Living Colour brings together a group of artist’s films, created between 1926 and the present day, that share a common interest in the potential of the moving image to capture and convey abstract form and colour. From film, hand painted frame by frame with coloured inks, to work made using the latest digital technologies the exhibition will connect work by early innovators of creative filmmaking with artists working today.
Artists in the exhibition are, Katy Dove, Oskar Fischinger, Ian Helliwell, Len Lye, Norman McLaren, Simon Payne, Lis Rhodes and Margaret Tait.
Screened in a sequence of adjoining rooms at the Pier Arts Centre in Stromness audiences will be invited to enjoy works by Norman McLaren, Margaret Tait and Katy Dove alongside other international film artists. The works in the exhibition display a joyous and playful sprit through careful manipulation of light, colour and sound. Celluloid film (and later video and digital) has been an important medium for artists seeking to produce poetic, innovative and entertaining work and Living Colour connects the spheres of abstract painting and direct frame animation, breaking down barriers between high art, film and animation.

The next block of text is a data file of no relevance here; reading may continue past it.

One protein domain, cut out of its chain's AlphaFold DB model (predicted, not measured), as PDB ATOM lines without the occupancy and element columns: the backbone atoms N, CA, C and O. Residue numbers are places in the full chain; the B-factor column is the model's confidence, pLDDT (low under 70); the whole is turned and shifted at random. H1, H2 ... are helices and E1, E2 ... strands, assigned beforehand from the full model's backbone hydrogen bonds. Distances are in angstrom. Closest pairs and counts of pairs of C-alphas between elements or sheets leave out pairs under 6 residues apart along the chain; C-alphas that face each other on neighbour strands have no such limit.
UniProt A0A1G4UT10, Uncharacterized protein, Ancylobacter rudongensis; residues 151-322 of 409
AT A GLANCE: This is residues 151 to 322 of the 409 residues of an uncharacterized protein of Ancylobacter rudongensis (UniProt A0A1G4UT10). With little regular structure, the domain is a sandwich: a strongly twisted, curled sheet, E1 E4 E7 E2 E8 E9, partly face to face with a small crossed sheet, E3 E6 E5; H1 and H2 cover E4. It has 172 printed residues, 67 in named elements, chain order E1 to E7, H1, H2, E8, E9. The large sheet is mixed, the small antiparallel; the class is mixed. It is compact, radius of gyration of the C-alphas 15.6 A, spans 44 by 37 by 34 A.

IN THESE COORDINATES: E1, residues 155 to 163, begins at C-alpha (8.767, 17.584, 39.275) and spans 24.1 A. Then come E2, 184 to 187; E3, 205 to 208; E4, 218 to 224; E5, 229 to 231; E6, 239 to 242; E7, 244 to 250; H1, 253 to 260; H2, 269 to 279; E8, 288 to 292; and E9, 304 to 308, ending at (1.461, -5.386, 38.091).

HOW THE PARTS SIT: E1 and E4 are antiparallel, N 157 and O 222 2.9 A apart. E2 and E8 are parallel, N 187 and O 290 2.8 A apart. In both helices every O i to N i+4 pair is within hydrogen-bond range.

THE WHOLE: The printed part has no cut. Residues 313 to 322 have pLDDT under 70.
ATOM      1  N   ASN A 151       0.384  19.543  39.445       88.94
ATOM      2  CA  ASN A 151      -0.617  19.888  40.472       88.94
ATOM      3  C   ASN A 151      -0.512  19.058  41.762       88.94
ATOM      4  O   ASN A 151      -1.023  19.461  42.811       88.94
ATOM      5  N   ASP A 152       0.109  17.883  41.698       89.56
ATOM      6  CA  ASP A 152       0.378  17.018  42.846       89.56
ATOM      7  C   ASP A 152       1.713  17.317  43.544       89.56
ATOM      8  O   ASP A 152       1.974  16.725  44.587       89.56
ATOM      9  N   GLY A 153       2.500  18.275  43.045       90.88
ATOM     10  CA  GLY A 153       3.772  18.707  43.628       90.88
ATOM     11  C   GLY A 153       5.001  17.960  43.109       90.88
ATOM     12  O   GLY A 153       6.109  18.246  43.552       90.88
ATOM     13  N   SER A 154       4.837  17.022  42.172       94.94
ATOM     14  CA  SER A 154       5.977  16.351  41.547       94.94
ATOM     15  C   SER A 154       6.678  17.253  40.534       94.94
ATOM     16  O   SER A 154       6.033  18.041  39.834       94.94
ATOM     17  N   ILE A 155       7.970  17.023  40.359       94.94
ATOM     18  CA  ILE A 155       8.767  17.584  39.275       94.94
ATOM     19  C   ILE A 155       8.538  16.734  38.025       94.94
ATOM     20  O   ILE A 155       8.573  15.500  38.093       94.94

Early works by McLaren, including Fiddle De Dee (1947) and Begone Dull Care (1949 with Evelyn Lambart) explore the possibilities of working directly on film while films by Margaret Tait such as Colour Poems (1974) and Garden Pieces (1998) combine hand painted animated sequences with footage shot in and around her native Orkney.
Both Tait and McLaren were pioneers of avant-garde artists’ films and created a large body of work. Many younger artists, working with film and digital media today, acknowledge the influence of film artists such as McLaren and Tait in their work. This legacy is celebrated in the UK through that annual Edinburgh International Film Festival McLaren Award for Best British Animation and the more recent Glasgow Film Festival/LUX Margaret Tait Award and residency.
Living Colour – Artists Animated Films
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